Levy would finance construction of administration building

LaCROFT — With so many problems that have been experienced by residents and officials, Liverpool Township Trustees are hoping residents will say yes to a new administration building.

Residents will have the chance during the Nov. 8 general election to cast their votes on an additional five-year, 3 mills permanent improvement levy, to which money will go toward the construction and maintenance of a new facility which will house the township’s administrative offices and police department.

The new facility, should the levy pass, will be built along Ada Street, across from the current township administration building and behind the Liverpool Township Fire Department’s LaCroft station.

Throughout the year, trustees have discussed the condition of the current building during several meetings and have voiced several major concerns. One of the biggest problems experienced by trustees, police officers and residents alike have been the location and size of the police headquarters.

The police department’s offices are located on the second floor of the Ada Street building, which was built in 1978, and the only way to access the department’s offices are by climbing a flight of stairs, which has given residents who are elderly and/or disabled serious trouble. Trustee Chairman Keith Burke said that, at the time of its construction, handicap accessibility had not been taken into consideration as much as it is needed for today.

“The building’s not suited for that (handicap accessibility) at the time it was built in the 70s,” Burke said. “It wasn’t really pushed at the time. They had x-amount of money. As you can see, the building is a small building. We do need to expand because of the building for our patrolman to go ahead and people come in, instead of having people go up the steps.

“Sometimes when you’re dealing with people, it’s tough to get them up and down the steps no matter what’s going on with them. It does make a situation for that.”

Burke also noted that with the large amount of electronics that have now been used in today’s business, the need for a new facility is crucial as the building has run out of room to utilize the equipment.

“We need to update electric and things like that because you’re using a lot more electronic stuff than we did back then,” Burke said.

Another major problem for the police department has been the amount of space needed to apprehend suspects, particularly in multiple-arrest instances. Trustee Mike Bahen said the current administration building lacks holding cells to separate the parties, and also serves as a safety risk for the community.

“At this point, it’s a safety factor for the police officers because if they have a domestic with multi-family members,” Trustee Mike Bahen said. “They bring them here, they only have one choice. One of the family members, they can cuff them to the seat/bench, then they have to take the other one upstairs to separate them. We have no holding cells here. The person sitting at the bench, if more family members come for officers’ safety, the person has reach to open the door.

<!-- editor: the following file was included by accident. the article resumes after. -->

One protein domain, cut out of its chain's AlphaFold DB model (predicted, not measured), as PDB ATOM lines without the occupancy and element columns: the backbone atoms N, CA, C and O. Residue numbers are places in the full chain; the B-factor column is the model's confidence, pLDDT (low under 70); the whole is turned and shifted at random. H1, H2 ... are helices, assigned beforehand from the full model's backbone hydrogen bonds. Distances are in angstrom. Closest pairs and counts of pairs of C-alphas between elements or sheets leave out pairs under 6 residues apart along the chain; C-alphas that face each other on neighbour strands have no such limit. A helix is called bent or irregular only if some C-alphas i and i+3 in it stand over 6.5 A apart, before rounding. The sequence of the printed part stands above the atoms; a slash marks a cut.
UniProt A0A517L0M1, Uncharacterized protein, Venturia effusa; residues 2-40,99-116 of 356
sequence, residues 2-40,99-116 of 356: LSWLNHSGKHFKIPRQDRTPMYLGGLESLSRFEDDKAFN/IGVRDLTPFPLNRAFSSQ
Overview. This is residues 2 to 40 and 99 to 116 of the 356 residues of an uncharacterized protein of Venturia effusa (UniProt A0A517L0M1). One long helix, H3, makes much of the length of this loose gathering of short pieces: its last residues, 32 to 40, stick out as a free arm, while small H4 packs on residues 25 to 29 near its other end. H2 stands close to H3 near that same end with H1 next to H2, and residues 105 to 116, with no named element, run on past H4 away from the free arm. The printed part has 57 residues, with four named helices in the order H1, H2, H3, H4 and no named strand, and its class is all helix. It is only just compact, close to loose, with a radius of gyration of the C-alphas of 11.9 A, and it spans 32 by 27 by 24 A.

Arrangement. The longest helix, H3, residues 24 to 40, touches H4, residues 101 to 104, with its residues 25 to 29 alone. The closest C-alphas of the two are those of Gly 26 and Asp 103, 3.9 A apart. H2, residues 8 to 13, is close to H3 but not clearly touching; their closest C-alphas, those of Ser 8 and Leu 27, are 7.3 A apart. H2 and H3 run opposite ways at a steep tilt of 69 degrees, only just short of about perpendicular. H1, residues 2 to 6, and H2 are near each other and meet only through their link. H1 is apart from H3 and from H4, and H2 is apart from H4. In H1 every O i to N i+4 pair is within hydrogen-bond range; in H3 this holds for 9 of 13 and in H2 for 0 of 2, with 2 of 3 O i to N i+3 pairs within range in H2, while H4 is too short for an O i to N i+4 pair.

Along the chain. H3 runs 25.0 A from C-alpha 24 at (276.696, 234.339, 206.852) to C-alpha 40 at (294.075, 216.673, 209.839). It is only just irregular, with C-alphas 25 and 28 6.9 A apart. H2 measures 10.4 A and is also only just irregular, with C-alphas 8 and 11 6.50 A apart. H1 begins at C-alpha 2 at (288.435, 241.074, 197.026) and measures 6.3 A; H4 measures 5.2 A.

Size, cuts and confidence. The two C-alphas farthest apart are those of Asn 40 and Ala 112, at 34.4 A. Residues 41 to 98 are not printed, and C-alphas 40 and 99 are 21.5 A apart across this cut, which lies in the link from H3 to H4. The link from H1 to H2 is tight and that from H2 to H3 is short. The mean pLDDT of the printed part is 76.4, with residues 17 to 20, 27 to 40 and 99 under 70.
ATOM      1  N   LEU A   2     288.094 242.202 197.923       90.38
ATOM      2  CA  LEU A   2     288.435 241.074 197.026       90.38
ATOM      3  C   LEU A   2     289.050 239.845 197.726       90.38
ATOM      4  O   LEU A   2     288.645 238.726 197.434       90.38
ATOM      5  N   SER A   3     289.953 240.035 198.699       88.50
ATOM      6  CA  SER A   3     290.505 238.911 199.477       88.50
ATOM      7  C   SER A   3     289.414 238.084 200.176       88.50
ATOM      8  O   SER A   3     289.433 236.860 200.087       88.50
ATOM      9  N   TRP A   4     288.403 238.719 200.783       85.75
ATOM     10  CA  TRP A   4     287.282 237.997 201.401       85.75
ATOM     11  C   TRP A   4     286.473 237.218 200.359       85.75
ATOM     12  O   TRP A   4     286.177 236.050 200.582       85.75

“It’s a safety factor if they have a person that’s drunk. They have to take him upstairs. If that person decides to kick backwards and kick him and the officers down the steps, we’re looking at a big lawsuit.”

Other issues that have been addressed include the size of the restrooms–which trustees have said is not ADA (Americans with Disabilities Act) accessible, poor lighting and  poor heating

According to trustees, the new facility would alleviate the problems of the current building, which would serve as a one-floor facility and provide much easier access for elderly and disabled residents. It would also solve the problem of room for the police department as they would have holding cells, storage facilities for evidence and other matters.

Trustees have already hired an architectural firm–Baker, Bednar, Snyder and Associates of Warren–to handle the construction of the facility, and blueprints have been placed on the wall inside the meeting hall for the public to see. Open houses have also taken place for the residents to view the current facility and also to discuss the building with the trustees and police.

If approved, the levy will generate an annual income for the township of $248,400 for the next five years, and will also result in an increase of taxpayers’ dollars depending on the cost of their homes.

Residents with a $40,000 home value would pay an additional $42 in taxes per year, while those with a $150,000 home would pay an additional $157.70 annually. It would also result in an increase of $52.50 per year for a $50,000 home; $63 for a $60,000 home; $73.50 for a $70,000 home; $84 for an $80,000 home, $94.50 for a $90,000 home and $105 for a $100,000 home.